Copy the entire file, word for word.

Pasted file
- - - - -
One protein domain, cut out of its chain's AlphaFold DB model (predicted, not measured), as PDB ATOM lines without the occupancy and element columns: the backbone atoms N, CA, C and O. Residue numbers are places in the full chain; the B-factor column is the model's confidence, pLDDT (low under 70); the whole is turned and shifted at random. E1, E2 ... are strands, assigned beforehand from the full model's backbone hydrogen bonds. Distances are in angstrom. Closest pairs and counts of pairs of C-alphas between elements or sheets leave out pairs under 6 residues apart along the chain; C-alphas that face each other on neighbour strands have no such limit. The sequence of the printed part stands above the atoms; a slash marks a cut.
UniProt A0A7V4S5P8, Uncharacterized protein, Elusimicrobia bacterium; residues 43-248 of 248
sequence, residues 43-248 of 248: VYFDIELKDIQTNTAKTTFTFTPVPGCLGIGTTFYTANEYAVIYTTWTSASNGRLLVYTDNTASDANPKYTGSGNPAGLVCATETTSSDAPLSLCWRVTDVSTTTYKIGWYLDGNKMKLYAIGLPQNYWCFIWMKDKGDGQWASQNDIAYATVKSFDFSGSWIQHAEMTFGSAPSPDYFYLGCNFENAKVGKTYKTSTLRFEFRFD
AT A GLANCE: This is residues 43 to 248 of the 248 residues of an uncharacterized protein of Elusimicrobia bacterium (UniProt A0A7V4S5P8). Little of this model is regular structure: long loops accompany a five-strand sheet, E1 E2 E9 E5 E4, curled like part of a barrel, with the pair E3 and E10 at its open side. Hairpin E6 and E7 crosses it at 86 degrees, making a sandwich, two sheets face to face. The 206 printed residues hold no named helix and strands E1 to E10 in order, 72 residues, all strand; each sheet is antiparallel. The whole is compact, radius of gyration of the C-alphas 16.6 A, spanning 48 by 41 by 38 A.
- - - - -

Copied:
One protein domain, cut out of its chain's AlphaFold DB model (predicted, not measured), as PDB ATOM lines without the occupancy and element columns: the backbone atoms N, CA, C and O. Residue numbers are places in the full chain; the B-factor column is the model's confidence, pLDDT (low under 70); the whole is turned and shifted at random. E1, E2 ... are strands, assigned beforehand from the full model's backbone hydrogen bonds. Distances are in angstrom. Closest pairs and counts of pairs of C-alphas between elements or sheets leave out pairs under 6 residues apart along the chain; C-alphas that face each other on neighbour strands have no such limit. The sequence of the printed part stands above the atoms; a slash marks a cut.
UniProt A0A7V4S5P8, Uncharacterized protein, Elusimicrobia bacterium; residues 43-248 of 248
sequence, residues 43-248 of 248: VYFDIELKDIQTNTAKTTFTFTPVPGCLGIGTTFYTANEYAVIYTTWTSASNGRLLVYTDNTASDANPKYTGSGNPAGLVCATETTSSDAPLSLCWRVTDVSTTTYKIGWYLDGNKMKLYAIGLPQNYWCFIWMKDKGDGQWASQNDIAYATVKSFDFSGSWIQHAEMTFGSAPSPDYFYLGCNFENAKVGKTYKTSTLRFEFRFD
AT A GLANCE: This is residues 43 to 248 of the 248 residues of an uncharacterized protein of Elusimicrobia bacterium (UniProt A0A7V4S5P8). Little of this model is regular structure: long loops accompany a five-strand sheet, E1 E2 E9 E5 E4, curled like part of a barrel, with the pair E3 and E10 at its open side. Hairpin E6 and E7 crosses it at 86 degrees, making a sandwich, two sheets face to face. The 206 printed residues hold no named helix and strands E1 to E10 in order, 72 residues, all strand; each sheet is antiparallel. The whole is compact, radius of gyration of the C-alphas 16.6 A, spanning 48 by 41 by 38 A.